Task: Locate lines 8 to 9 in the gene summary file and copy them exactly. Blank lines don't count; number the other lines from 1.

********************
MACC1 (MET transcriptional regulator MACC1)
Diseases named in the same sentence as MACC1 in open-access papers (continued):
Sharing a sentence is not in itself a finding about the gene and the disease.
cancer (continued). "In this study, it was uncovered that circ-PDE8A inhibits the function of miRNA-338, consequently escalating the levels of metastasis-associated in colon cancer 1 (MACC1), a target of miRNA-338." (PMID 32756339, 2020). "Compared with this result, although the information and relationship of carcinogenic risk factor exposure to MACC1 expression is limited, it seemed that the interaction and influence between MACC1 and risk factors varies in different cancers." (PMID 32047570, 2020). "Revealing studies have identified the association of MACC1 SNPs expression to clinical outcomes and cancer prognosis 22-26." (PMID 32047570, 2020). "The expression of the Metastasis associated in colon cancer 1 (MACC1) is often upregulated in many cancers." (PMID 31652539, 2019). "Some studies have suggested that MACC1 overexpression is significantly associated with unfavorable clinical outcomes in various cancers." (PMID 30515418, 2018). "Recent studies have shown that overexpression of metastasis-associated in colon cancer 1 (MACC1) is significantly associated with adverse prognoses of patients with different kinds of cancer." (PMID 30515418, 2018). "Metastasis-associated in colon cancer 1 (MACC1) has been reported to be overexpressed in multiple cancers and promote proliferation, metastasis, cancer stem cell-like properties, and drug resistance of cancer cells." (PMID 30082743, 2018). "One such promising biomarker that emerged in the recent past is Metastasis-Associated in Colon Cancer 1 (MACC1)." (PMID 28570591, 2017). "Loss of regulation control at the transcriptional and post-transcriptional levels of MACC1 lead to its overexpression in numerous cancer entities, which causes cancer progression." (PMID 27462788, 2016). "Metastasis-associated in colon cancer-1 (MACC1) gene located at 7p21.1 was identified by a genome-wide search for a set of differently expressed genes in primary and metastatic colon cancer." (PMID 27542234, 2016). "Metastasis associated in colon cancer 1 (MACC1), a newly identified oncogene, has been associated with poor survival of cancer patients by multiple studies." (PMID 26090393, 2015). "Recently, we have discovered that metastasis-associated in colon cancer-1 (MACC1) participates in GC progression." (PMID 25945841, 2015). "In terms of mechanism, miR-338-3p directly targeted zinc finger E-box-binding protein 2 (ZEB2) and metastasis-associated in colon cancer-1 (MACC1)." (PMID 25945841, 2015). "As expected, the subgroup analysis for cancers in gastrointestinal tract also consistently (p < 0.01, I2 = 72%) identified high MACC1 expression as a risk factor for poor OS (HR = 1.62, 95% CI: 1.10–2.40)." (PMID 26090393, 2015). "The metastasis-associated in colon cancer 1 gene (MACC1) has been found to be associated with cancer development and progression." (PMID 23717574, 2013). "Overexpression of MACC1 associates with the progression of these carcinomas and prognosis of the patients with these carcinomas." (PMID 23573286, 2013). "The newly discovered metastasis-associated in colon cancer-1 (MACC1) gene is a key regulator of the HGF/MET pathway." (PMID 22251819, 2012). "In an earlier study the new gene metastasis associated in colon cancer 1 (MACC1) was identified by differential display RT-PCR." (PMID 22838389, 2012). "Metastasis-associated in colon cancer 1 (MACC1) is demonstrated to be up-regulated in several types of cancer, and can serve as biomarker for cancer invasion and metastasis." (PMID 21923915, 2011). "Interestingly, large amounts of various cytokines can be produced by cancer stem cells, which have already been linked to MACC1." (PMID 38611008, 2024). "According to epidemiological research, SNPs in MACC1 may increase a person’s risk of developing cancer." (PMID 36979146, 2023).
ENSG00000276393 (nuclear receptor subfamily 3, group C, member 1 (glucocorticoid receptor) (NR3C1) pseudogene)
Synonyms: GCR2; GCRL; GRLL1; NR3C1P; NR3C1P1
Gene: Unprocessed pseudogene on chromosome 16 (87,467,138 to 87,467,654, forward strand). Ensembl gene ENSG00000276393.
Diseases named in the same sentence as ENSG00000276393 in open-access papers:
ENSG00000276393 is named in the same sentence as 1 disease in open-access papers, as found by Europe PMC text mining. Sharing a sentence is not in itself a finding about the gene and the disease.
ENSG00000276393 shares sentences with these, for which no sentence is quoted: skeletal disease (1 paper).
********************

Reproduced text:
Diseases named in the same sentence as ENSG00000276393 in open-access papers:
ENSG00000276393 is named in the same sentence as 1 disease in open-access papers, as found by Europe PMC text mining. Sharing a sentence is not in itself a finding about the gene and the disease.